The treatment of HIV currently does not include clinically available options utilising the benefits of nanotechnology. High doses of toxic antiretroviral medicines are given to patients globally and this generates a high national cost burden. Decreasing dose whilst maintaining effective treatment is clear goal of HIV clinical research and attempts to decrease the dose of one drug, efavirenz, by 50% are considered to be a priority.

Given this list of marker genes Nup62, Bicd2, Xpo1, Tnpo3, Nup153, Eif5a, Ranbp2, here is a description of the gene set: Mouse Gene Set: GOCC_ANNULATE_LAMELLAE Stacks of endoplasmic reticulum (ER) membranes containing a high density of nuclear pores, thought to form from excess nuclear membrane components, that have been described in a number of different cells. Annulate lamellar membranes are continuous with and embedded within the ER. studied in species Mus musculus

New research, reported in Advanced Healthcare Materials, has now shown the application of nanomedicine approaches that suggest a considerable decrease of 66% for efavirenz through an oral dosed therapy. The techniques that are presented are commercially viable and offer benefits to clinicians, patients and national healthcare systems. Through forming small particles of efavirenz, which are less than 1/100th of the width of a human hair, the particles have been shown to have lower toxicity (a problem with all HIV therapies) but higher transport through a model of the human gut. The process forms a solid material that disperses to release the nanoparticles of efavirenz when it is added to water. The solids are stable for long periods of time, offering the potential to form tablets or capsules that can be produced, stored and dosed in resource-limited countries.